Well how about this then? Apparently it was the BT Tower's birthday yesterday as well, but let's look a little bit beyond the nostalgia for a second, I think there's something worth considering here.
A Series of Transmissions
Have you ever seen how much the BT Tower looks like an echo of the water towers from the Crystal Palace? Designed by Brunel, and showing him up to be somewhat lacking in architectural skill, they carried the water for the ruinously expensive fountains that Paxton created for the park. Apart from that the towers had various other programmes incorporated; the art and engineering college from the Crystal Palace occupied some of the internal floors, while the south tower was the setting for some of John Logie Baird's initial television broadcasts - he maintained a transmission station and broadcasting suite there until the towers were demolished after the fire in 1936.
In 1936 a TV transmission station was set up by the BBC to broadcast from the Alexandra Palace in the north of London, another massive iron & glass palace built in the mid 19th century exhibition fever.
Which leads us to the original tower/restaurant hybrid, the Eiffel tower of 1889. In my book I discuss it thusly:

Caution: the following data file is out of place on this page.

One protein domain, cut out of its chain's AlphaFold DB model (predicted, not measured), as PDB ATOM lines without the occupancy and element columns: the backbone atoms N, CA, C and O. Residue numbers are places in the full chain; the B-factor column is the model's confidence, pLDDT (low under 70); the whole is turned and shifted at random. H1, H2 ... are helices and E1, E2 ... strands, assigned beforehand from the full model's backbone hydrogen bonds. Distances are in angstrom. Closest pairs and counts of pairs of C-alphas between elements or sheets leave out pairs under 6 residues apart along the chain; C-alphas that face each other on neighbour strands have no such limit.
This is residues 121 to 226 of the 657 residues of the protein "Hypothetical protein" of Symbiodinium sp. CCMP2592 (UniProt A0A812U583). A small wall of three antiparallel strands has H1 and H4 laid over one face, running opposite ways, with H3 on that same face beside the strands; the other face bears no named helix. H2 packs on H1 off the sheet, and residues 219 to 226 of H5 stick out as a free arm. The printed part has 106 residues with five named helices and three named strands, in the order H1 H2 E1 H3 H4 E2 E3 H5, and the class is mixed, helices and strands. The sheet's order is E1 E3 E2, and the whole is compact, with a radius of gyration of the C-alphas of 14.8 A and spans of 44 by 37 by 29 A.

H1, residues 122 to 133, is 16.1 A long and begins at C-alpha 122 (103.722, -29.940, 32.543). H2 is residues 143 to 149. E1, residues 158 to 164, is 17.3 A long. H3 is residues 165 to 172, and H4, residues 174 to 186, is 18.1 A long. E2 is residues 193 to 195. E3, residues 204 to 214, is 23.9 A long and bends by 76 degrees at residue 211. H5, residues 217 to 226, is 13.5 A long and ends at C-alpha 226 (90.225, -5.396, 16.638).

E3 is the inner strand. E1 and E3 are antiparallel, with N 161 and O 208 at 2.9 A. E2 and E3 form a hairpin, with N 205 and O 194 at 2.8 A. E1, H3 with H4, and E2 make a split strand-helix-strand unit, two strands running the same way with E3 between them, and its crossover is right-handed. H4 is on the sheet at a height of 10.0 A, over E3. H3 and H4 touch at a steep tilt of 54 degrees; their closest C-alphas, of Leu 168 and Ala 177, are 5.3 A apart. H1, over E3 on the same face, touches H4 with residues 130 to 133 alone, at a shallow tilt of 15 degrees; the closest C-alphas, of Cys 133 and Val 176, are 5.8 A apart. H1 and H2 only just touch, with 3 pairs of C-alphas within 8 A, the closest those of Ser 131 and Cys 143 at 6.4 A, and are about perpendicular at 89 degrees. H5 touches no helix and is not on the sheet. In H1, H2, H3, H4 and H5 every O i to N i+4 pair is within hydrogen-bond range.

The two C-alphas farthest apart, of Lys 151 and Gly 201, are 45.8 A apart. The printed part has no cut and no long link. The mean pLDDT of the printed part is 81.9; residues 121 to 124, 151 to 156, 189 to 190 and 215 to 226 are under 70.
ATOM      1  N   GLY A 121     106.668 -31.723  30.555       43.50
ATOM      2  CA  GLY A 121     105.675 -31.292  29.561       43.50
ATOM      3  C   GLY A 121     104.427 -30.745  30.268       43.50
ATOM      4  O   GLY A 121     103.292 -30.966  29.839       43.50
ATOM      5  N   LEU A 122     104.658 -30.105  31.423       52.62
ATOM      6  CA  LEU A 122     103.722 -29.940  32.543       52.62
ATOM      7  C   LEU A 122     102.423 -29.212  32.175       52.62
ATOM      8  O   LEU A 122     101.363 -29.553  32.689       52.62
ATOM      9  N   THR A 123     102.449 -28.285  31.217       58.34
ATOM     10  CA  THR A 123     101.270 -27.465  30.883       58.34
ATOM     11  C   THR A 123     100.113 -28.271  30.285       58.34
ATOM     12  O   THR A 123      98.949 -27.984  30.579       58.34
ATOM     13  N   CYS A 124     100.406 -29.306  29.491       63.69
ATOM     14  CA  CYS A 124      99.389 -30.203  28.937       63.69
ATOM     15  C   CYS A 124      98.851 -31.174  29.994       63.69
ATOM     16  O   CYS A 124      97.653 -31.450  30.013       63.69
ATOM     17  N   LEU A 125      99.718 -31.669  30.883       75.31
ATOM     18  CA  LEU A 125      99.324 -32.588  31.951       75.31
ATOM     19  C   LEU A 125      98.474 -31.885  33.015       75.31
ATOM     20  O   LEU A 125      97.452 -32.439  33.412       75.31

With that, I closed off a whole line of enquiry. My investigation blocked off the question of verticality and went on with the vast ground-covering exhibition palaces. But there's definitely something about transmission towers with restaurants on top; I may well come back to this typology.It might be stating the obvious, but the Eiffel Tower is the most significant material product of the world exhibitions that still exists. Despite being as temporary as any other exhibition structure, despite the vociferous opposition to its very construction in the first place, and despite the frequent collapse of other attempts to make permanent structures out of the exhibitions, it still stands proudly over Paris. Two specific things mark it out from any other 19th century exhibition structure; one, it is an almost sublimely useless piece of architecture – it barely encloses any space at all. [...] The other thing that marks it out is its verticality – rather than being an enclosure over a large area of ground, it is mostly open structure. We can perhaps suggest that this allowed it to seem important long into the twentieth century, with the rise of the skyscraper as the technological limit of building. In fact; it was the tallest ‘building’ in the world for almost forty years after its construction.